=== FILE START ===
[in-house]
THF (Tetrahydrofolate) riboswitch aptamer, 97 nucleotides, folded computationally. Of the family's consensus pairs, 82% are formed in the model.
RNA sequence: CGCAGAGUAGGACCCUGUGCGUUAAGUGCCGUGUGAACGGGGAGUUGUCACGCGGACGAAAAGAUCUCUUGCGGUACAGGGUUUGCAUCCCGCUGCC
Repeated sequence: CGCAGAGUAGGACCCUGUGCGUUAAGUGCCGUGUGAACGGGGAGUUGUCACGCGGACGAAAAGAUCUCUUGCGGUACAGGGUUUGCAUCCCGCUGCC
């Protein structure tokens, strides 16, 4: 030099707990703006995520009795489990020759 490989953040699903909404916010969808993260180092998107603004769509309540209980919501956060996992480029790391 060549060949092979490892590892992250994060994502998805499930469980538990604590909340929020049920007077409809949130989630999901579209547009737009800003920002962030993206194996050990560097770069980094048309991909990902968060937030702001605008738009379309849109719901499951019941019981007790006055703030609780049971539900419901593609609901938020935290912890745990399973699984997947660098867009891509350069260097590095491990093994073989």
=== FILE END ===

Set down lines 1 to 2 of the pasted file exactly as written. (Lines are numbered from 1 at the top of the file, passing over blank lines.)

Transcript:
[in-house]
THF (Tetrahydrofolate) riboswitch aptamer, 97 nucleotides, folded computationally. Of the family's consensus pairs, 82% are formed in the model.